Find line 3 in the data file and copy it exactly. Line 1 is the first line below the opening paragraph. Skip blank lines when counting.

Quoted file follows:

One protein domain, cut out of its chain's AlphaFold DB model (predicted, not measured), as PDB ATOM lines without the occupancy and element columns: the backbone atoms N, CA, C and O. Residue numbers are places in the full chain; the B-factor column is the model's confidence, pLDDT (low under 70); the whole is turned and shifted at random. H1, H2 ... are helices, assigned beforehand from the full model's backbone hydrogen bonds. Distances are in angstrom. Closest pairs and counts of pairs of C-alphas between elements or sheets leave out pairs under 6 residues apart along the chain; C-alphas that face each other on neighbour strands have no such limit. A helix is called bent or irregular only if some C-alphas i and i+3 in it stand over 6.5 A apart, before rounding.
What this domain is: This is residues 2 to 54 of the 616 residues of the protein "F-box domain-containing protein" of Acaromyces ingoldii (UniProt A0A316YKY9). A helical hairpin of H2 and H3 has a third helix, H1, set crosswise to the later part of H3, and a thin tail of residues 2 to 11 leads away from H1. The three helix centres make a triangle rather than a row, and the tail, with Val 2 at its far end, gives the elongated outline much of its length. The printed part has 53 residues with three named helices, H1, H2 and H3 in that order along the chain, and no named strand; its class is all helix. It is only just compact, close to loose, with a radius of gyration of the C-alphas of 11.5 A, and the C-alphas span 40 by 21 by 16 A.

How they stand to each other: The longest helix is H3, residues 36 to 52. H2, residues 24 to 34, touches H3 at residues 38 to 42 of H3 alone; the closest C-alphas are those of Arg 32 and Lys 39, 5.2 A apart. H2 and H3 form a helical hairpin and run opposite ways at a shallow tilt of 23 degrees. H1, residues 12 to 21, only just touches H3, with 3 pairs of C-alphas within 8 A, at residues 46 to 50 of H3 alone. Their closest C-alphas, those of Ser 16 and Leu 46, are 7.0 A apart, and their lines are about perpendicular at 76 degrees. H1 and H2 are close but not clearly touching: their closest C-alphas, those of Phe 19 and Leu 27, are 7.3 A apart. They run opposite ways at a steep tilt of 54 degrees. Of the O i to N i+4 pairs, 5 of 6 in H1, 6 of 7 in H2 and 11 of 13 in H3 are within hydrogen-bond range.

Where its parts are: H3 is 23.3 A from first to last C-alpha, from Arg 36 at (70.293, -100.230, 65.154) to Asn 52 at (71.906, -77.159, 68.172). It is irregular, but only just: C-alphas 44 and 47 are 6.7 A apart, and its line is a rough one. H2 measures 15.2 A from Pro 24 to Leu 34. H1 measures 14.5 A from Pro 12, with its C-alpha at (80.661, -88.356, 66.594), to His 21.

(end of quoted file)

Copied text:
Where its parts are: H3 is 23.3 A from first to last C-alpha, from Arg 36 at (70.293, -100.230, 65.154) to Asn 52 at (71.906, -77.159, 68.172). It is irregular, but only just: C-alphas 44 and 47 are 6.7 A apart, and its line is a rough one. H2 measures 15.2 A from Pro 24 to Leu 34. H1 measures 14.5 A from Pro 12, with its C-alpha at (80.661, -88.356, 66.594), to His 21.